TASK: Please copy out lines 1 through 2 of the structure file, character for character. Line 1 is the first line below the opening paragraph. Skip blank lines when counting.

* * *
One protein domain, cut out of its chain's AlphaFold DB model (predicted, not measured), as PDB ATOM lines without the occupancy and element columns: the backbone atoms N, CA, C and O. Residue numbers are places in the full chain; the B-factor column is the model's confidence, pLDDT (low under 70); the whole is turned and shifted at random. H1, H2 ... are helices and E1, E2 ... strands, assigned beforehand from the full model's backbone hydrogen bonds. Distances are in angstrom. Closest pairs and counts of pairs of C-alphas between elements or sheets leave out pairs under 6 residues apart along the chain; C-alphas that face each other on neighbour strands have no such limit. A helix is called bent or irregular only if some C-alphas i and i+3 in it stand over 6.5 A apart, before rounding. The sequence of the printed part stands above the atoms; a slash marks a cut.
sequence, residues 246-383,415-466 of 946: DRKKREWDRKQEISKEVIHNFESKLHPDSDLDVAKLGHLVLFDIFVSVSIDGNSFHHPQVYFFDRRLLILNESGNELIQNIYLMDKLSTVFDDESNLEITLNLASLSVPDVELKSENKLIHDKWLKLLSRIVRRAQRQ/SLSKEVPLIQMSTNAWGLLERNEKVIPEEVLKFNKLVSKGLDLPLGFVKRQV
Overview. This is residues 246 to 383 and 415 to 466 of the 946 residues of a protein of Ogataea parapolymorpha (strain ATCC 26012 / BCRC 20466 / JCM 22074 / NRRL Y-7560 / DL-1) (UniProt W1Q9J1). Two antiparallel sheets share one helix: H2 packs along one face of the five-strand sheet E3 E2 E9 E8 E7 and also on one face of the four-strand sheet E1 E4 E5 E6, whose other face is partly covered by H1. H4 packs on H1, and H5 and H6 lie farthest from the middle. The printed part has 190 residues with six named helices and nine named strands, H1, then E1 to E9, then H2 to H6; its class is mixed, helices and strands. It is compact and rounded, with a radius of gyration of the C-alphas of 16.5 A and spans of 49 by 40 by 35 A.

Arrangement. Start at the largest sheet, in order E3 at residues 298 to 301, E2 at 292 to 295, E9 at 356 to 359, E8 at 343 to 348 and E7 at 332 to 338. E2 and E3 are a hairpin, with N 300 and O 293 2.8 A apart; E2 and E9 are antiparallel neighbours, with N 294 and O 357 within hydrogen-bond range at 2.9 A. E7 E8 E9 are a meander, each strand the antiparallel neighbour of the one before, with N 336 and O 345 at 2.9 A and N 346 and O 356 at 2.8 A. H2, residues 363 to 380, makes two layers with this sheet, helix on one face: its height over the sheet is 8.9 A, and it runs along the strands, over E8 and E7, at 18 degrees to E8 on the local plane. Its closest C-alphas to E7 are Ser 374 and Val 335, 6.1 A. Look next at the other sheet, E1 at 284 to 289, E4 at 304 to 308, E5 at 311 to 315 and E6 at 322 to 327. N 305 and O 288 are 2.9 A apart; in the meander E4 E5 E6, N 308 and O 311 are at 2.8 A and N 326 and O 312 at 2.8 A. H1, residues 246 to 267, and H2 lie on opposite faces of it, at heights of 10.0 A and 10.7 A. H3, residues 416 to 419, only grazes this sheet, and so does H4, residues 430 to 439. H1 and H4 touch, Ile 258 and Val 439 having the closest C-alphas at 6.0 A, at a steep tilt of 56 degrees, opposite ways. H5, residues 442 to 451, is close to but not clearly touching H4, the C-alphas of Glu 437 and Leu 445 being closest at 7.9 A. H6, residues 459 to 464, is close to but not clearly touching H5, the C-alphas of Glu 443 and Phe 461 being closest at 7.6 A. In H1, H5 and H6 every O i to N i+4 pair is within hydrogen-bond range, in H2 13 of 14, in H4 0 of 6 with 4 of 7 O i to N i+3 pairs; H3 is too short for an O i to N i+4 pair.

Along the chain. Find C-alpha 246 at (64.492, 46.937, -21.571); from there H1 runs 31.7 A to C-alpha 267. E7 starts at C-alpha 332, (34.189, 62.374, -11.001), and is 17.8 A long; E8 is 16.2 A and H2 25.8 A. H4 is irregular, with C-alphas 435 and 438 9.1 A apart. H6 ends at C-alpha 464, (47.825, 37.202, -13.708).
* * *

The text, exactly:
sequence, residues 246-383,415-466 of 946: DRKKREWDRKQEISKEVIHNFESKLHPDSDLDVAKLGHLVLFDIFVSVSIDGNSFHHPQVYFFDRRLLILNESGNELIQNIYLMDKLSTVFDDESNLEITLNLASLSVPDVELKSENKLIHDKWLKLLSRIVRRAQRQ/SLSKEVPLIQMSTNAWGLLERNEKVIPEEVLKFNKLVSKGLDLPLGFVKRQV
Overview. This is residues 246 to 383 and 415 to 466 of the 946 residues of a protein of Ogataea parapolymorpha (strain ATCC 26012 / BCRC 20466 / JCM 22074 / NRRL Y-7560 / DL-1) (UniProt W1Q9J1). Two antiparallel sheets share one helix: H2 packs along one face of the five-strand sheet E3 E2 E9 E8 E7 and also on one face of the four-strand sheet E1 E4 E5 E6, whose other face is partly covered by H1. H4 packs on H1, and H5 and H6 lie farthest from the middle. The printed part has 190 residues with six named helices and nine named strands, H1, then E1 to E9, then H2 to H6; its class is mixed, helices and strands. It is compact and rounded, with a radius of gyration of the C-alphas of 16.5 A and spans of 49 by 40 by 35 A.